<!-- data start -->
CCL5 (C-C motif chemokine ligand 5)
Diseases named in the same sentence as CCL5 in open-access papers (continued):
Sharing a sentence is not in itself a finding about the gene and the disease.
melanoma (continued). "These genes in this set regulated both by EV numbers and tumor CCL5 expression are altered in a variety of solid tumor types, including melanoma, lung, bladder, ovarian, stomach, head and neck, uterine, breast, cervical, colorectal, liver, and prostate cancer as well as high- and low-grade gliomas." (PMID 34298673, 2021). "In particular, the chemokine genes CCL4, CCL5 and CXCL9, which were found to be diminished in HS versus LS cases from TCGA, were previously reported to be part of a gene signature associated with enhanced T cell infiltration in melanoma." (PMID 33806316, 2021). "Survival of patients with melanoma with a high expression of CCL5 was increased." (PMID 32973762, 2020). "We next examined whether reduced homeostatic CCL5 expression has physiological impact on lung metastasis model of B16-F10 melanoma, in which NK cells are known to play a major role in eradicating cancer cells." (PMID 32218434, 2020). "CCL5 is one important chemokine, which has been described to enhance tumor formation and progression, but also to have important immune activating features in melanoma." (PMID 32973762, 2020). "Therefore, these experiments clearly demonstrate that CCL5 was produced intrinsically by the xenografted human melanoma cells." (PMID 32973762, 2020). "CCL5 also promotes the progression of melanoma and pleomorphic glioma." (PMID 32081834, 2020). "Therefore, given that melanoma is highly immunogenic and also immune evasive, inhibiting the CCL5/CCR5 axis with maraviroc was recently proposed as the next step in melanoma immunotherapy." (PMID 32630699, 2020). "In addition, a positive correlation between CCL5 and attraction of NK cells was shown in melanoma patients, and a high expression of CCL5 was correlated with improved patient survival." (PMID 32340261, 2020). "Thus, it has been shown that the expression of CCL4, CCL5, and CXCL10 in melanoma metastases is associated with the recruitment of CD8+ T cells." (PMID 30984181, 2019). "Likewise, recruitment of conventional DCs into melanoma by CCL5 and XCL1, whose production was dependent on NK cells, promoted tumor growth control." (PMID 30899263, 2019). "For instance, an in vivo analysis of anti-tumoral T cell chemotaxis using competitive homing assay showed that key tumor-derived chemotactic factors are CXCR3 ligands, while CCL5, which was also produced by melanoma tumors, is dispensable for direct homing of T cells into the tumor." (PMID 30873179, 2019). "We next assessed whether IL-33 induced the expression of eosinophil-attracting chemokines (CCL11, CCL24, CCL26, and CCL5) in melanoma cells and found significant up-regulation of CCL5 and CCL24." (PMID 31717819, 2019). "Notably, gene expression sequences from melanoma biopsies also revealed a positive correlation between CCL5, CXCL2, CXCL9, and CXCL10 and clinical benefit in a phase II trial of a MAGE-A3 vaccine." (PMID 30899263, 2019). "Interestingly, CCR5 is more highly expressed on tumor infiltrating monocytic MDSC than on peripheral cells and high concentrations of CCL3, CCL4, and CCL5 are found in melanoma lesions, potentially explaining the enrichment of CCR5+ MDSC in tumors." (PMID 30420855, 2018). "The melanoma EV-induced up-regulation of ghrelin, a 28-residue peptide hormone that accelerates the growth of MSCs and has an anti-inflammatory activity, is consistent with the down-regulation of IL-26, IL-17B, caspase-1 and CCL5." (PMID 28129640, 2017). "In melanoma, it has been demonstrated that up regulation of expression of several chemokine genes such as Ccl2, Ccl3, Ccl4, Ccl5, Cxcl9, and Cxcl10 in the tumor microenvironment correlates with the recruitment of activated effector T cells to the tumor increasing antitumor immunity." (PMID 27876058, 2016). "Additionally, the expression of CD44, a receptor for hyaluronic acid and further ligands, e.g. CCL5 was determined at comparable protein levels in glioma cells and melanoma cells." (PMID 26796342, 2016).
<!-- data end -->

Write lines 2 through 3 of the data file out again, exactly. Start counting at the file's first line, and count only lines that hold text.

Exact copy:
Diseases named in the same sentence as CCL5 in open-access papers (continued):
Sharing a sentence is not in itself a finding about the gene and the disease.